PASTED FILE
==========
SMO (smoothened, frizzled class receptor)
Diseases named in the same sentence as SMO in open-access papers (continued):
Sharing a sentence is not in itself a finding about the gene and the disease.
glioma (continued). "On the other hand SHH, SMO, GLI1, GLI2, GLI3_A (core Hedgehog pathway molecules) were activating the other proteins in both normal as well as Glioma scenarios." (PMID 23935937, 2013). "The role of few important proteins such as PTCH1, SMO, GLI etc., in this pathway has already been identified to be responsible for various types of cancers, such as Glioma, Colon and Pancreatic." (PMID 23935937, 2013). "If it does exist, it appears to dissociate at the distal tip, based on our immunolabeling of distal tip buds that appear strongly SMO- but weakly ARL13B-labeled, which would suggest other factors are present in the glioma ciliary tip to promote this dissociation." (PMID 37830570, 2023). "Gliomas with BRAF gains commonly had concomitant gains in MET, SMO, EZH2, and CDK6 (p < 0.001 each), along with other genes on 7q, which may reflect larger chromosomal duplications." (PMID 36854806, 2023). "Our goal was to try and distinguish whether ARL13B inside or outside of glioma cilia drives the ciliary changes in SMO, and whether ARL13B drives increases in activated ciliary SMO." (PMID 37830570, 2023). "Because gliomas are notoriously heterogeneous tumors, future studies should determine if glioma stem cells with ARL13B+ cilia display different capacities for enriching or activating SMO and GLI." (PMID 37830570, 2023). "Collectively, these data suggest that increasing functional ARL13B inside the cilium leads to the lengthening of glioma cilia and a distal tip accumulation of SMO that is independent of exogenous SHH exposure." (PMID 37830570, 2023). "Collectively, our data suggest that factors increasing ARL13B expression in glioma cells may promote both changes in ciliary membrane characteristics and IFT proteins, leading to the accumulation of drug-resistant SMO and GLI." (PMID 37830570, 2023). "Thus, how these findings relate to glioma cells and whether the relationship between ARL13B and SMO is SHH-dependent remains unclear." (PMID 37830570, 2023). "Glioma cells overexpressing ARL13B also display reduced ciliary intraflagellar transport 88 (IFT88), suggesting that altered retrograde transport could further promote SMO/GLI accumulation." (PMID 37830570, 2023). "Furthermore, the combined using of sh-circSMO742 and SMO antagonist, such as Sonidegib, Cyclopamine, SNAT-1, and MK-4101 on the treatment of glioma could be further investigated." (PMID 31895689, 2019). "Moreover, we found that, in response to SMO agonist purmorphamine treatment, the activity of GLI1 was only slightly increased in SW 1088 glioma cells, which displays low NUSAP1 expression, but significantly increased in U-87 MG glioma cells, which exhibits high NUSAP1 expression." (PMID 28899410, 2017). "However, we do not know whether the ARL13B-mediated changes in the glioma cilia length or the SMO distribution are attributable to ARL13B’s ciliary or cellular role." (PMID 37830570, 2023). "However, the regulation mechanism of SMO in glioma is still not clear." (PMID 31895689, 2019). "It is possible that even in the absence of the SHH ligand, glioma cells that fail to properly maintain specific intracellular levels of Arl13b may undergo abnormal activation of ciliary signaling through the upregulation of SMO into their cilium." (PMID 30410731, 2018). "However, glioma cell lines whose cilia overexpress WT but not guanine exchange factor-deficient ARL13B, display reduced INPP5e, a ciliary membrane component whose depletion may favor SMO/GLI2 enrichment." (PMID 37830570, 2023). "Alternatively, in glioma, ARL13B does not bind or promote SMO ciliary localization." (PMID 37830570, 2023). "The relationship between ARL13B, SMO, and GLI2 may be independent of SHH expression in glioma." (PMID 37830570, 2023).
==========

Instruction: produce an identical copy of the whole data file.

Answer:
SMO (smoothened, frizzled class receptor)
Diseases named in the same sentence as SMO in open-access papers (continued):
Sharing a sentence is not in itself a finding about the gene and the disease.
glioma (continued). "On the other hand SHH, SMO, GLI1, GLI2, GLI3_A (core Hedgehog pathway molecules) were activating the other proteins in both normal as well as Glioma scenarios." (PMID 23935937, 2013). "The role of few important proteins such as PTCH1, SMO, GLI etc., in this pathway has already been identified to be responsible for various types of cancers, such as Glioma, Colon and Pancreatic." (PMID 23935937, 2013). "If it does exist, it appears to dissociate at the distal tip, based on our immunolabeling of distal tip buds that appear strongly SMO- but weakly ARL13B-labeled, which would suggest other factors are present in the glioma ciliary tip to promote this dissociation." (PMID 37830570, 2023). "Gliomas with BRAF gains commonly had concomitant gains in MET, SMO, EZH2, and CDK6 (p < 0.001 each), along with other genes on 7q, which may reflect larger chromosomal duplications." (PMID 36854806, 2023). "Our goal was to try and distinguish whether ARL13B inside or outside of glioma cilia drives the ciliary changes in SMO, and whether ARL13B drives increases in activated ciliary SMO." (PMID 37830570, 2023). "Because gliomas are notoriously heterogeneous tumors, future studies should determine if glioma stem cells with ARL13B+ cilia display different capacities for enriching or activating SMO and GLI." (PMID 37830570, 2023). "Collectively, these data suggest that increasing functional ARL13B inside the cilium leads to the lengthening of glioma cilia and a distal tip accumulation of SMO that is independent of exogenous SHH exposure." (PMID 37830570, 2023). "Collectively, our data suggest that factors increasing ARL13B expression in glioma cells may promote both changes in ciliary membrane characteristics and IFT proteins, leading to the accumulation of drug-resistant SMO and GLI." (PMID 37830570, 2023). "Thus, how these findings relate to glioma cells and whether the relationship between ARL13B and SMO is SHH-dependent remains unclear." (PMID 37830570, 2023). "Glioma cells overexpressing ARL13B also display reduced ciliary intraflagellar transport 88 (IFT88), suggesting that altered retrograde transport could further promote SMO/GLI accumulation." (PMID 37830570, 2023). "Furthermore, the combined using of sh-circSMO742 and SMO antagonist, such as Sonidegib, Cyclopamine, SNAT-1, and MK-4101 on the treatment of glioma could be further investigated." (PMID 31895689, 2019). "Moreover, we found that, in response to SMO agonist purmorphamine treatment, the activity of GLI1 was only slightly increased in SW 1088 glioma cells, which displays low NUSAP1 expression, but significantly increased in U-87 MG glioma cells, which exhibits high NUSAP1 expression." (PMID 28899410, 2017). "However, we do not know whether the ARL13B-mediated changes in the glioma cilia length or the SMO distribution are attributable to ARL13B’s ciliary or cellular role." (PMID 37830570, 2023). "However, the regulation mechanism of SMO in glioma is still not clear." (PMID 31895689, 2019). "It is possible that even in the absence of the SHH ligand, glioma cells that fail to properly maintain specific intracellular levels of Arl13b may undergo abnormal activation of ciliary signaling through the upregulation of SMO into their cilium." (PMID 30410731, 2018). "However, glioma cell lines whose cilia overexpress WT but not guanine exchange factor-deficient ARL13B, display reduced INPP5e, a ciliary membrane component whose depletion may favor SMO/GLI2 enrichment." (PMID 37830570, 2023). "Alternatively, in glioma, ARL13B does not bind or promote SMO ciliary localization." (PMID 37830570, 2023). "The relationship between ARL13B, SMO, and GLI2 may be independent of SHH expression in glioma." (PMID 37830570, 2023).